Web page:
Let’s recommit to proven principles of our democracy, such as civil discourse, to break the cycle of divisiveness and outrage. Civil discourse is sometimes emotional and energetic but always respectful. People mutually air their views, often passionately. Participants listen to each other, though not necessarily to agree. Rather, participants listen to understand another human being, rather than to degrade that person because they see something differently or perhaps align with a different political party or belief system.

Who we are: RCP is an all-volunteer organization, 100% grass roots with no legal structure. RCP is 100% non-partisan. Our mission is to advocate for proven processes required for effective collaboration. We believe that a renewed expectation for civil discourse in the public square will break the current cycle of toxic divisiveness and lead to better outcomes. 

RCP members represent a wide diversity of faith, race, gender, and political views. The group has invested time listening to and learning from each other. Initial feelings of threat in the face of difference melted away. Members don’t agree on everything. The guiding assumption is that no one person has all the answers to the complex problems our communities face. 

RCP’s request of you: Take a step to turn the tide on outrage. RCP has launched what we call the Collaboration Pledge. Please go to our website to support the cause. We need more people like you to help us promote effective collaboration and “expect better” from those in the public square. 

Your name (but no other information) will be displayed on Roanoke Collaboration website page to show our community the strength and breadth of reasonable and civil people. Here’s the Pledge: 

    • I believe a commitment to civil discourse will make us a better community. Therefore, I commit to the following:
    • I will treat others with respect in my public discourse both in person and online and will not hide behind anonymity.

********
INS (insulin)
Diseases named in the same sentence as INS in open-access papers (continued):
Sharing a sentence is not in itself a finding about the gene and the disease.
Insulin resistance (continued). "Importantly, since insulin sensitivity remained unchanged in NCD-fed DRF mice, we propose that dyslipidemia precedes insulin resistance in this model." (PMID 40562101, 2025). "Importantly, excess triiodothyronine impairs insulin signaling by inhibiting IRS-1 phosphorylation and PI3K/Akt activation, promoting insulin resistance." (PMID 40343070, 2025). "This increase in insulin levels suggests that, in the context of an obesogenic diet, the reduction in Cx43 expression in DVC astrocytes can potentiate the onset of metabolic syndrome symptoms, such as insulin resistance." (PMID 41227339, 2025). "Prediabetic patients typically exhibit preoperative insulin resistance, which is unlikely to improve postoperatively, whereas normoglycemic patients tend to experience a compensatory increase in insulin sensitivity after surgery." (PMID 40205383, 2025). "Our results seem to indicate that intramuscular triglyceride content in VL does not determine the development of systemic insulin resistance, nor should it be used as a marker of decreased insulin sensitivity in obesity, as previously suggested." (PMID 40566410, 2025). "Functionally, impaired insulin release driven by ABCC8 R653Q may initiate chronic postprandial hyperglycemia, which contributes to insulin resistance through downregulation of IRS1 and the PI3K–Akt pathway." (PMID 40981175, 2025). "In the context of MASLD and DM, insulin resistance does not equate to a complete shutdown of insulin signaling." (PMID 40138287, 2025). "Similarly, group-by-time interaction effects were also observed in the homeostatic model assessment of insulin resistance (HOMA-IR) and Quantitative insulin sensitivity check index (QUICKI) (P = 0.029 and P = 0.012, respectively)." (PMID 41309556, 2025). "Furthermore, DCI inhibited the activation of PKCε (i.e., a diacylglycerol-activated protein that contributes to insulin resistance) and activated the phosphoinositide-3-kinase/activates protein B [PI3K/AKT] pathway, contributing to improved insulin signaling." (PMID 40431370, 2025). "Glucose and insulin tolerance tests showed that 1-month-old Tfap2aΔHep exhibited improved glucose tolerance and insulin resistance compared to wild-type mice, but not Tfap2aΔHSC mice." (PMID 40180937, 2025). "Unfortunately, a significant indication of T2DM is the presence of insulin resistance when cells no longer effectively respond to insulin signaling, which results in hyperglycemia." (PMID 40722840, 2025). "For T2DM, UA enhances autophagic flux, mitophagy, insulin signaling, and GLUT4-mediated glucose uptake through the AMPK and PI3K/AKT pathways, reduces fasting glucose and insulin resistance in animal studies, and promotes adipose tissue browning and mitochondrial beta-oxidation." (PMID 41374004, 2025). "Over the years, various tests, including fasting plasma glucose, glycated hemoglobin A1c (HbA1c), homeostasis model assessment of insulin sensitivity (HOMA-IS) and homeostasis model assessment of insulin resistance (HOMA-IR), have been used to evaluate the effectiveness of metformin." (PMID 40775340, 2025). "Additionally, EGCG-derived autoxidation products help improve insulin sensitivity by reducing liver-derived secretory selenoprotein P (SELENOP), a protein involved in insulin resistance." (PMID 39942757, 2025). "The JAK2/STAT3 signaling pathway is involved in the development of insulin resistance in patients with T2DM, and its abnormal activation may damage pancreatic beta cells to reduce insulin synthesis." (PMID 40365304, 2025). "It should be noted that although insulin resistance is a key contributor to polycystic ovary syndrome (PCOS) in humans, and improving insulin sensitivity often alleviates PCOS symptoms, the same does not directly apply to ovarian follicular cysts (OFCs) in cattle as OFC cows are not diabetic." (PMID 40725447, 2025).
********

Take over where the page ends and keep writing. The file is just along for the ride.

• I will recognize that people are more than their points of view and have feelings, just as I do.
    • I will seek to understand those with different points of view before asking to be understood.
    • I will not allow uncivil behavior from others to lead me to respond in kind. 

We look forward to a conversation with each of you. With your commitment, civil discourse will prevail!

This commentary is signed by the founding members of the Roanoke Collaboration Project: Dana C. Ackley, George Anderson, Katherin Elam, Jay Foster, William Fralin, Michael Friedlander, Cynthia Lawrence, Lee Learman, William Lee, Chris Morrill, Cynthia Morrow, Ginger Poole, Sam Rasoul, Wayne Strickland, John Williamson and Joyce Waugh.

On Sunday, July 3, in anticipation of the 4th of July, the following editorial appeared in The Roanoke Times in support of our group’s efforts: Editorial: Roanoke Collaboration Project promotes mutual respect over toxic division | Editorial |

I hope you will take a few minutes to read the editorial and think about whether your skills as a coach could contribute to an effort such as this in your own community. I plan to announce a free group consultation offer shortly for those of you who might be interested in starting an effort of your own. In the meantime, feel free to reach out to me with any questions you might have, at .